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Exhibition driving

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Posted on: July 10, 2024


Two Laurel public officials recently played key roles in securing passage of a new state law designed to keep our streets safer.

State Del. Mary Lehman (District 21) was principal House sponsor of the Street Racing and Driving Exhibition bill that defines and penalizes a type of dangerous driving. The practice involves drivers and large crowds of spectators gathering at parking lots or major intersections where drivers perform doughnuts and burnouts, sometimes skidding in circles at high rates of speed, often close to spectators and sometimes with passengers hanging out of windows or even clinging to the roof. 

Laurel police Chief Russ Hamill was the principal law-enforcement official testifying in favor of the law in both the House and Senate. He is currently co-chair of the Metropolitan Washington Council of Governments Police Chief Committee and is past president of the Maryland Chiefs of Police Association.

“It’s a problem all across the country,” Hamill said, noting that these types of hazardous driving activities have occurred locally at such locations as Route 1 and Contee Road, on Sweitzer Lane and even on the Baltimore-Washington Parkway. The events, which are routinely advertised on social media, are sometimes called “takeovers,” he said, as the drivers and crowds block roads or intersections till they have finished their stunts. 

In 2023, 139 major exhibition driving events were reported across Maryland, Hamill said, adding, “It’s a miracle that people aren’t killed and injured at these events.”

In fact, on May 19 two young men were shot and one died during an exhibition driving meetup at a District Heights parking lot. Police charged a 22-year-old from Stafford, Va., with murder.

Lehman said the new law, which went into effect June 1, defines exhibition driving, which is categorized separately from racing, and requires anyone charged to appear in court. Those found guilty can be assessed a fine of up to $1,000, given eight to 12 points on their license, and spend up to a year in jail. Lehman noted that the points are sufficient to have a driver’s license suspended or even revoked. The law also raises penalties on racing.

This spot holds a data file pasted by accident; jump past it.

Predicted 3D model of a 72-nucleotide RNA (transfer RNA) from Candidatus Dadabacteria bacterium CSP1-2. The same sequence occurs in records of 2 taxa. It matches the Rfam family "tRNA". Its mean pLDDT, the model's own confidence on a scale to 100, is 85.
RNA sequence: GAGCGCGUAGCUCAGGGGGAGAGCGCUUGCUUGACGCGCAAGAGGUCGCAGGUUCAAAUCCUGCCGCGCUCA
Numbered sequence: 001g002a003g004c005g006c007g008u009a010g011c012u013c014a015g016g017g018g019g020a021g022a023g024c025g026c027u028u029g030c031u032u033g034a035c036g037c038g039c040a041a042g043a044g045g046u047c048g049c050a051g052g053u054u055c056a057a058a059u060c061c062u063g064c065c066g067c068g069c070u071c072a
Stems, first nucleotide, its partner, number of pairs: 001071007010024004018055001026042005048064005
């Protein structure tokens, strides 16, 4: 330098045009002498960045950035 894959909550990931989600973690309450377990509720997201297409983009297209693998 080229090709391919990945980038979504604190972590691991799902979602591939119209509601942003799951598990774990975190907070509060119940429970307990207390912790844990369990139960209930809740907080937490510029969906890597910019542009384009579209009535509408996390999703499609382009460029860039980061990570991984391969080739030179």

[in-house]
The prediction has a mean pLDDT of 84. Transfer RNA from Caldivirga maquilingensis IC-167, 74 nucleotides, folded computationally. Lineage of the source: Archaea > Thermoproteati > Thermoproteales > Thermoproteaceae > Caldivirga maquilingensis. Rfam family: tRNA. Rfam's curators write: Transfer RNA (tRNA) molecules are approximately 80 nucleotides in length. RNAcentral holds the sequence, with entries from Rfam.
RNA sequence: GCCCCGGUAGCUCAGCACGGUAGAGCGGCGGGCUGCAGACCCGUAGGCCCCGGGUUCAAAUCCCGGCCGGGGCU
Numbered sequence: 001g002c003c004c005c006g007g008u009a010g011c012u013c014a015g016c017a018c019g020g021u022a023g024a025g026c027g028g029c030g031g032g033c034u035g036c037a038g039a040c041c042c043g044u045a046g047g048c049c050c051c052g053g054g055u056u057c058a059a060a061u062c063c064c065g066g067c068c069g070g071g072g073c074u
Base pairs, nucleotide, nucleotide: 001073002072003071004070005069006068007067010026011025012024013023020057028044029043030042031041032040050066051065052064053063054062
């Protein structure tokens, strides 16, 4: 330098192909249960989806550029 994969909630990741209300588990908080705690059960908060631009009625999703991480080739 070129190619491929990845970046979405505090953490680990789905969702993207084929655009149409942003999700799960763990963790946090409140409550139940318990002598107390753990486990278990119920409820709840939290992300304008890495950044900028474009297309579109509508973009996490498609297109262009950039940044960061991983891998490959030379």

Lehman said she hopes that part of the bill might reduce the number of complaints she receives from West Laurel residents who live near Route 198 and are frequently subjected to the roar of cars racing up and down the highway at night.

Both Hamill and Lehman said they had been informed that organizers of the exhibition driving events may offer prize money to participants. Hamill said he had heard of amounts up to $50,000 per event, with the organizers apparently recouping their investment through social media exposure. Lehman said a West Laurel neighbor had told her that his son had won $8,000, though that was in a racing rather than exhibition-driving event. 

Lehman said she first became aware of exhibition driving in 2020 when Ocean City officials approached the House Environment and Transportation Committee, on which she sits. The officials were frantically seeking a way to tamp down a rash of events there, she said. “Cars were taking over Ocean [i.e., Coastal] Highway and doing crazy things.” 

At the time, the General Assembly responded by passing a bill to penalize the activity, but it only applied to Worcester County. Lehman noted that the law curbed the activity almost immediately. However, a statewide measure that passed the assembly in 2022 was vetoed by then-Gov. Larry Hogan after Ocean City officials argued it might weaken their Worcester County law, she said.

The problem “really grew exponentially during the pandemic,” Lehman said. “Suddenly there were fewer cars on the road, and people were bored and restless and thought this would be fun.”

“This is not clean fun,” she said.



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